Posted on 6/7/07 by Tim Koschützki
When your code assigns to a parameter in a function/method, use a temporary variable instead.
With assigning to a parameter I mean that when you pass in an object foo, you do not make it refer to a different object. Changing a parameter object is perfectly cool and I do that myself all the time. Just do not make it reference another object, like:
$foo = new SomeOtherClass;
The reason this is so awkward is the confusion between pass by value and pass by reference in PHP. Whereas in PHP4 everything was
passed in by value as default, PHP5 passes objects around by reference. In PHP4 when you assign the parameter another object this will not be reflected in the calling routine, which can lead to quite nasty bugs if you forget to insert the by-reference operator (&).
In PHP5 this is not so much of a problem as it passes objects around by reference anyways. So if, in PHP5, you assign to a parameter you must have a good reason anyways, because you will change the parameter object also in the calling routine with your assignment. However, I find that in PHP5 there is another area of confusion making this refactoring worthwhile for both PHP4 and PHP5. That area of confusion is within the body of the code itself. It is much clearer to use only the parameter to represent what has been passed in, because that is consistent usage and therefore a good coding practice.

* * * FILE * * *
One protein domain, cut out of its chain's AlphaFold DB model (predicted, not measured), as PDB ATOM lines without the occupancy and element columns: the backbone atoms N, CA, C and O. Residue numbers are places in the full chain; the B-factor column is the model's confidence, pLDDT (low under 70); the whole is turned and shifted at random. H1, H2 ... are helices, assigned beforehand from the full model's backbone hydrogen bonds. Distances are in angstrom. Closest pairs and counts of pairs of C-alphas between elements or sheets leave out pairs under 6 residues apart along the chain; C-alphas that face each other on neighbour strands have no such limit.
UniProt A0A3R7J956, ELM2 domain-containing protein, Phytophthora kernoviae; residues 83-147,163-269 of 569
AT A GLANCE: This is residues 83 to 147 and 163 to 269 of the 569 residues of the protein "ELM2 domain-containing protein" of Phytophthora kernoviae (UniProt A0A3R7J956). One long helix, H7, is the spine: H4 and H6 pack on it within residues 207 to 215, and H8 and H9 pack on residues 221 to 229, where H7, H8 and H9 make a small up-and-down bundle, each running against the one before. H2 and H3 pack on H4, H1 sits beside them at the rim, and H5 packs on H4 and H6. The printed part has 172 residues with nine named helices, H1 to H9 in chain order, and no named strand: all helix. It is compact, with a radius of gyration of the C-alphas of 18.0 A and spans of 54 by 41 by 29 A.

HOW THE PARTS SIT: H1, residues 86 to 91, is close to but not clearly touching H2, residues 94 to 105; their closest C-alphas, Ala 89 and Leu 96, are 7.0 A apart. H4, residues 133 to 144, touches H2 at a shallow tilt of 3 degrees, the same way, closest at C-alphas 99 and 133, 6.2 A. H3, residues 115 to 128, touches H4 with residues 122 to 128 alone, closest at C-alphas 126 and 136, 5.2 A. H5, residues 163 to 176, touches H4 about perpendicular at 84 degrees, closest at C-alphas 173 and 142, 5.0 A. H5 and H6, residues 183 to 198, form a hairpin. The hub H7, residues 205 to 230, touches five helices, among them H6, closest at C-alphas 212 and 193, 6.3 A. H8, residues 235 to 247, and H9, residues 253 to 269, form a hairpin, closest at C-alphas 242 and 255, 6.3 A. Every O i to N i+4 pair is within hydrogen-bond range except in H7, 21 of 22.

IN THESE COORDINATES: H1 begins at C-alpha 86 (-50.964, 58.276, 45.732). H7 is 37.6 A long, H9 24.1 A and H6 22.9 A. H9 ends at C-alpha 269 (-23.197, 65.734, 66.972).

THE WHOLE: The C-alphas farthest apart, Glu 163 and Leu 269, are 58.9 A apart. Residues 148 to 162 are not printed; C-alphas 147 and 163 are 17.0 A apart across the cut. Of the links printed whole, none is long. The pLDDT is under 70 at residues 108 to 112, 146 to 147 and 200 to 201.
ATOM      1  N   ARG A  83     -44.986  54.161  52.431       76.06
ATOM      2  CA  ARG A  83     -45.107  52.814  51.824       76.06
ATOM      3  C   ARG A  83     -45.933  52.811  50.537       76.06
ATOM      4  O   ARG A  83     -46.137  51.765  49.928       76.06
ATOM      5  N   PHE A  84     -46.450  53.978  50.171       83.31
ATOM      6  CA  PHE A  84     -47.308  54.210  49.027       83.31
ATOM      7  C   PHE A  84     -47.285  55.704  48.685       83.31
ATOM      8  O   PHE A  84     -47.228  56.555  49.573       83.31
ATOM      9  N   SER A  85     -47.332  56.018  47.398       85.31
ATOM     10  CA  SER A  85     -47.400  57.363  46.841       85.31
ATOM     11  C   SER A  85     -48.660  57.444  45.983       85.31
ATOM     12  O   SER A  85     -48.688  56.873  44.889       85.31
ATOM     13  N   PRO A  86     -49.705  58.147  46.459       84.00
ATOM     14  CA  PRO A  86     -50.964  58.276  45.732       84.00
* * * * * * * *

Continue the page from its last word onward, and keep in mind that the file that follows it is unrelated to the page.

It will make your code much more readable and prevents by-reference confusion and therefore big problems in the future. In PHP5, assigning to an parameter object within a method will not be reflected outside the method. So I suggest you just don't do it anyways. There seems to be no point in it anyways.
Think of hairloss. ;] Haha, I seem to be bringing up hairloss all the time in connection with bug fixing. :]
- Create a temporary variable for the parameter.
- Replace all references to the parameter, made after the assignment, to the temporary variable.
- Change the assignment to assign to the temporary variable.
- If you are on PHP5 or PHP4 (using the by-reference operator), look in the calling method to see if the parameter is used again afterward and try to understand what is changed where in your code and document that. Make sure you only return one value from the method. If more than one call-by-reference parameter is assigned to and returned, try to use a data clump or Extract Method.
Let's start with the following routine:
if ($inputVal > 50) $inputVal -= 30;
if ($quantity > 20) $inputVal -= 5;
if ($anotherFactor> 1000) $inputVal -= 2;
echo price(50, 10, 1200);
Replacing with a temp leads to:
$result = $inputVal;
if ($inputVal > 50) $result -= 30;
if ($quantity > 20) $result -= 5;
if ($anotherFactor> 1000) $result -= 2;
return $result ;
echo price(50, 10, 1200);
An easy refactoring, yet quite cool. I do it all the time. Will you, too?
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